Gender differences in the use of linguistic devices by youths with mental retardation: A preliminary analysis

Research output: Contribution to journalArticle

1 Citation (Scopus)

Abstract

One potential influence on communication behavior that is often overlooked in the field of mental retardation is the effect of gender. Two recent studies reporting gender-related differences in social (Wilkinson and Romski, 1995) and semantic (Wilkinson and Murphy, 1998) aspects of communication have underscored the need to examine the role of gender in this population. The relative use by males and females with mental retardation of linguistic (grammatical) devices identified as characteristic of typical female speech (qualifying markers, question styles, and politeness terms) was examined. Females produced significantly more qualifying markers than did males, although neither question style nor politeness marking differentiated the two.

Original languageEnglish (US)
Pages (from-to)227-235
Number of pages9
JournalAmerican Journal on Mental Retardation
Volume104
Issue number3
DOIs
StatePublished - May 1 1999

Fingerprint

Linguistics
Intellectual Disability
gender-specific factors
politeness
linguistics
Equipment and Supplies
gender
Communication
communication behavior
Semantics
semantics
communication
Population
Gender Differences
Mental Retardation
Politeness

All Science Journal Classification (ASJC) codes

  • Education
  • Developmental and Educational Psychology
  • Rehabilitation
  • Health Professions(all)

Cite this

@article{88246bbeb33942b982f92910df4e13f5,
title = "Gender differences in the use of linguistic devices by youths with mental retardation: A preliminary analysis",
abstract = "One potential influence on communication behavior that is often overlooked in the field of mental retardation is the effect of gender. Two recent studies reporting gender-related differences in social (Wilkinson and Romski, 1995) and semantic (Wilkinson and Murphy, 1998) aspects of communication have underscored the need to examine the role of gender in this population. The relative use by males and females with mental retardation of linguistic (grammatical) devices identified as characteristic of typical female speech (qualifying markers, question styles, and politeness terms) was examined. Females produced significantly more qualifying markers than did males, although neither question style nor politeness marking differentiated the two.",
author = "Wilkinson, {Krista M.}",
year = "1999",
month = "5",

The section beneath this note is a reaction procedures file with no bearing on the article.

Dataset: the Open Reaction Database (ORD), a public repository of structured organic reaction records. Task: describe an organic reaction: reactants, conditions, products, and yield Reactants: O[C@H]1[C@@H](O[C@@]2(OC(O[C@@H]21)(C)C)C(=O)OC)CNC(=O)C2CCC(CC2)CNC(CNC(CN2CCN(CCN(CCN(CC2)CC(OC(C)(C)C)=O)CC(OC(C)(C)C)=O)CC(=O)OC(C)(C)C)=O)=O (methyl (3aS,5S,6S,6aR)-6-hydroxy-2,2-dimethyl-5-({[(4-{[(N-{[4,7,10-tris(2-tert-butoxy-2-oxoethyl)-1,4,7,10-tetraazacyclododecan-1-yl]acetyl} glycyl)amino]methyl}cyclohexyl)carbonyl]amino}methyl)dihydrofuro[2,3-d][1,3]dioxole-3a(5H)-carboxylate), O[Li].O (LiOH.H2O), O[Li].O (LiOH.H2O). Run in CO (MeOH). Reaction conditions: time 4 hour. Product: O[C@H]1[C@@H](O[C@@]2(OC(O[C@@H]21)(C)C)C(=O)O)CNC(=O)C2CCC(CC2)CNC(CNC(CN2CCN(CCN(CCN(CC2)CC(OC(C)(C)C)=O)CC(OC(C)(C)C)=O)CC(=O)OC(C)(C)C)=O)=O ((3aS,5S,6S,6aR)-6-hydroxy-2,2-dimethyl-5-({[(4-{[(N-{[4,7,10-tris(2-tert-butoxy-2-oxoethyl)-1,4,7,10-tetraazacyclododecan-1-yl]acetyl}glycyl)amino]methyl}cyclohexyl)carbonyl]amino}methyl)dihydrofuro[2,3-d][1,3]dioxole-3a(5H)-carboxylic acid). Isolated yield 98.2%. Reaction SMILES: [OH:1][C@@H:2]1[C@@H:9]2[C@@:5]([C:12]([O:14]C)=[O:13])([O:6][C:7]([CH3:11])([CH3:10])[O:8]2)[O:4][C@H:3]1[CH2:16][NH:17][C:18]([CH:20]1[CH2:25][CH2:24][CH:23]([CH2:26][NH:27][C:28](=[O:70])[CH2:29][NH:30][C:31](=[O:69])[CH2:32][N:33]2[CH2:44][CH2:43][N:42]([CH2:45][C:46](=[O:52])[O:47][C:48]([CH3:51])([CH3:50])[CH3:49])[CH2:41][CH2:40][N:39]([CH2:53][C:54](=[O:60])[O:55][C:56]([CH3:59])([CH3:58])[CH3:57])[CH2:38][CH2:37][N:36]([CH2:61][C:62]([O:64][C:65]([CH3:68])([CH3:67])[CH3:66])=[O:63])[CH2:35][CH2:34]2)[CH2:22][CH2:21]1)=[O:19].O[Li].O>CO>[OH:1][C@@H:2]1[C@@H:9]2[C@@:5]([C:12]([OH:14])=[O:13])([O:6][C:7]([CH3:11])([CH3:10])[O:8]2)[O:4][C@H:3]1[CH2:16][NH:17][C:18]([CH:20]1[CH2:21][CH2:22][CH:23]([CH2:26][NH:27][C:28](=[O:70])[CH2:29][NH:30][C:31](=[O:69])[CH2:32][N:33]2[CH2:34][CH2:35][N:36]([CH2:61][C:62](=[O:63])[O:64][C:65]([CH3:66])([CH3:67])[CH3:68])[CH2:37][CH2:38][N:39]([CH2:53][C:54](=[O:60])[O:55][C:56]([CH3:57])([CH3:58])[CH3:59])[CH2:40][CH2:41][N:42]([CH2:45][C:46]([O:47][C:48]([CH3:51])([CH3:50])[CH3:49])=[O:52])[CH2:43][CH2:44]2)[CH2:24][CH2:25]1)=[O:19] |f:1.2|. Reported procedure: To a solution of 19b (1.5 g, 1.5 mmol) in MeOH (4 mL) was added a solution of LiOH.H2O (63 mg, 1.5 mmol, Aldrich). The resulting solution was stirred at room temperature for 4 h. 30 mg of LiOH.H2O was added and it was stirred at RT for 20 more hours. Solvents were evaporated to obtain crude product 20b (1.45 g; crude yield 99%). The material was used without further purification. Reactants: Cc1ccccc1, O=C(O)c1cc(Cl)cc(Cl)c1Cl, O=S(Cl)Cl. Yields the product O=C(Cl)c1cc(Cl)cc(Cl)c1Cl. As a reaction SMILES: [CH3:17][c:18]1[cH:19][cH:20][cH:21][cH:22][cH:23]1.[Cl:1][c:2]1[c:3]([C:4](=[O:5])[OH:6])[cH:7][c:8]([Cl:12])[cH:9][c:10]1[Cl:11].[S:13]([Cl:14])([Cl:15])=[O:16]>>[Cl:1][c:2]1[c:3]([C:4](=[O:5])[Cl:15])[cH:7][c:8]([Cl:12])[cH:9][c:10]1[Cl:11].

day = "1",
doi = "10.1352/0895-8017(1999)104<0227:GDITUO>2.0.CO;2",
language = "English (US)",
volume = "104",
pages = "227--235",
journal = "American Journal on Intellectual and Developmental Disabilities",
issn = "1944-7515",
publisher = "American Association on Intellectual and Developmental Disabilities",
number = "3",

}

TY - JOUR

T1 - Gender differences in the use of linguistic devices by youths with mental retardation

T2 - A preliminary analysis

AU - Wilkinson, Krista M.

PY - 1999/5/1

Y1 - 1999/5/1

N2 - One potential influence on communication behavior that is often overlooked in the field of mental retardation is the effect of gender. Two recent studies reporting gender-related differences in social (Wilkinson and Romski, 1995) and semantic (Wilkinson and Murphy, 1998) aspects of communication have underscored the need to examine the role of gender in this population. The relative use by males and females with mental retardation of linguistic (grammatical) devices identified as characteristic of typical female speech (qualifying markers, question styles, and politeness terms) was examined. Females produced significantly more qualifying markers than did males, although neither question style nor politeness marking differentiated the two.

AB - One potential influence on communication behavior that is often overlooked in the field of mental retardation is the effect of gender. Two recent studies reporting gender-related differences in social (Wilkinson and Romski, 1995) and semantic (Wilkinson and Murphy, 1998) aspects of communication have underscored the need to examine the role of gender in this population. The relative use by males and females with mental retardation of linguistic (grammatical) devices identified as characteristic of typical female speech (qualifying markers, question styles, and politeness terms) was examined. Females produced significantly more qualifying markers than did males, although neither question style nor politeness marking differentiated the two.

UR - http://www.scopus.com/inward/record.url?scp=0032811138&partnerID=8YFLogxK

UR - http://www.scopus.com/inward/citedby.url?scp=0032811138&partnerID=8YFLogxK

U2 - 10.1352/0895-8017(1999)104<0227:GDITUO>2.0.CO;2

DO - 10.1352/0895-8017(1999)104<0227:GDITUO>2.0.CO;2

M3 - Article

C2 - 10349464

AN - SCOPUS:0032811138

VL - 104

SP - 227

EP - 235

JO - American Journal on Intellectual and Developmental Disabilities

JF - American Journal on Intellectual and Developmental Disabilities

SN - 1944-7515

IS - 3

ER -